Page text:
Insisting they know better, state lawmakers voted Monday to limit local elections to just two days every two years. HB 2826 says, with only a few exceptions, cities, counties, school districts and other government entities could have their elections only at the same time as the state. That means the same days as the statewide primary, which usually occurs in late August, and the general election in November. The 32-28 House vote came over the objections of lawmakers from both parties who questioned why the state should overrule what local communities have decided. “Local rule is still the best rule,” complained Rep. Cecil Ash, R-Mesa. It also presages a legal fight.
Rep. Steve Farley, D-Tucson, pointed out that earlier this month the Arizona Supreme Court ruled the Legislature has no right to interfere with how charter cities run their local elections. The justices said these are issues of strictly local concern. And Rep. Ruben Gallego, D-Phoenix, said he believes the measure, if implemented, would reduce minority voting, something he said runs afoul of the federal Voting Rights Act. Gallego announced Monday he intends to ask the U.S. Department of Justice to intercede.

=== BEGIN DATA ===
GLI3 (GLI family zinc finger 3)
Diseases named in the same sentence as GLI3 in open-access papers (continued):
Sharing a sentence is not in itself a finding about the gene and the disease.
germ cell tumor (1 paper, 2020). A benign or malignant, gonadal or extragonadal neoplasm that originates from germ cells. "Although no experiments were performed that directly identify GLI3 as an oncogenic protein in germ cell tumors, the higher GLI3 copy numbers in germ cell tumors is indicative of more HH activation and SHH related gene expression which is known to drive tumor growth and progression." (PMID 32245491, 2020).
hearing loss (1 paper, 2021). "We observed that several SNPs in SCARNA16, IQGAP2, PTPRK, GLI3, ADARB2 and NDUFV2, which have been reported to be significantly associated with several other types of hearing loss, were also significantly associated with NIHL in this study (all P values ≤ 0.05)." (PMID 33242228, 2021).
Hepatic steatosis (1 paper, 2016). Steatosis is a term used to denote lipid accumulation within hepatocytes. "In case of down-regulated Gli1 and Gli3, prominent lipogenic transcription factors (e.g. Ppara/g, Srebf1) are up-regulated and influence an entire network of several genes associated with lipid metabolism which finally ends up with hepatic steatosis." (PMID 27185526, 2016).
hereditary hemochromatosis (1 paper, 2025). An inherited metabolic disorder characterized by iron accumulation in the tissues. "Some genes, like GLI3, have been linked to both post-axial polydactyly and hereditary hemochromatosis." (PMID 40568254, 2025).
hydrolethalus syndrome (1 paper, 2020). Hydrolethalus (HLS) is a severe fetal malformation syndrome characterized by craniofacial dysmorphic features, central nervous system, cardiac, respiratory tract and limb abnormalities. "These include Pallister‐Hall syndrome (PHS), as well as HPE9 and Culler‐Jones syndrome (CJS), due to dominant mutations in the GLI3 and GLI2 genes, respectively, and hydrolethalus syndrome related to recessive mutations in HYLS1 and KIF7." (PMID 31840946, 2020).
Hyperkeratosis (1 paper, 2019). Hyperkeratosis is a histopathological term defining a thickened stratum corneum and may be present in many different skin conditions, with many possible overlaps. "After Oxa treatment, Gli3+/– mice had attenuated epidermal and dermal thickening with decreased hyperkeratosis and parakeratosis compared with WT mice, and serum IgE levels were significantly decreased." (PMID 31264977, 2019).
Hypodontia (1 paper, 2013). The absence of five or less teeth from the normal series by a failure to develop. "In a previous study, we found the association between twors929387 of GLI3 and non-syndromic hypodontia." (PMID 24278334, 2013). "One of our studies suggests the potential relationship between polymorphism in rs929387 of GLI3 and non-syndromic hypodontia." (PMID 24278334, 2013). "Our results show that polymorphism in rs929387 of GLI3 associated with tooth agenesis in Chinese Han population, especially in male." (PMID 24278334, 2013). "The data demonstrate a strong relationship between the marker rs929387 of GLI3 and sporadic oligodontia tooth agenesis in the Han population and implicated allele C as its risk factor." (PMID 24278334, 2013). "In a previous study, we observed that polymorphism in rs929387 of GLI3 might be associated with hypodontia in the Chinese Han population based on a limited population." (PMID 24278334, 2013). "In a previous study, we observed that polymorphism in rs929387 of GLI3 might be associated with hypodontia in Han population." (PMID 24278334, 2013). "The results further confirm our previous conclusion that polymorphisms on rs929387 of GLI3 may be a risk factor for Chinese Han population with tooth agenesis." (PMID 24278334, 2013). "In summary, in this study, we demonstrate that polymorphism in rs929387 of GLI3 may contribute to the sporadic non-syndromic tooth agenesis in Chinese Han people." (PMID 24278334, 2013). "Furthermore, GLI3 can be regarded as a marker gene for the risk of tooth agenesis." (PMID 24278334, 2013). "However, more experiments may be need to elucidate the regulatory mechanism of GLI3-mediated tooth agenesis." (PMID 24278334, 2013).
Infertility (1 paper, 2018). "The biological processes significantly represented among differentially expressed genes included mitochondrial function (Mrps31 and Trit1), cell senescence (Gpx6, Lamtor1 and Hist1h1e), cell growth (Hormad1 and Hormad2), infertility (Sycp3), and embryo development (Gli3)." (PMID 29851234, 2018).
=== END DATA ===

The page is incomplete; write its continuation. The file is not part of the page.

The next move is up to Gov. Jan Brewer, as the Senate already has approved the measure.
Central to the question is voter turnout. Rep. Michelle Ugenti, R-Scottsdale, said existing law lets communities have elections four times a year, every year: March, May, late August or early September depending on the calendar, and November.
The result, she said, has been low turnout.
Full Article: Bill limiting local election dates goes to governor.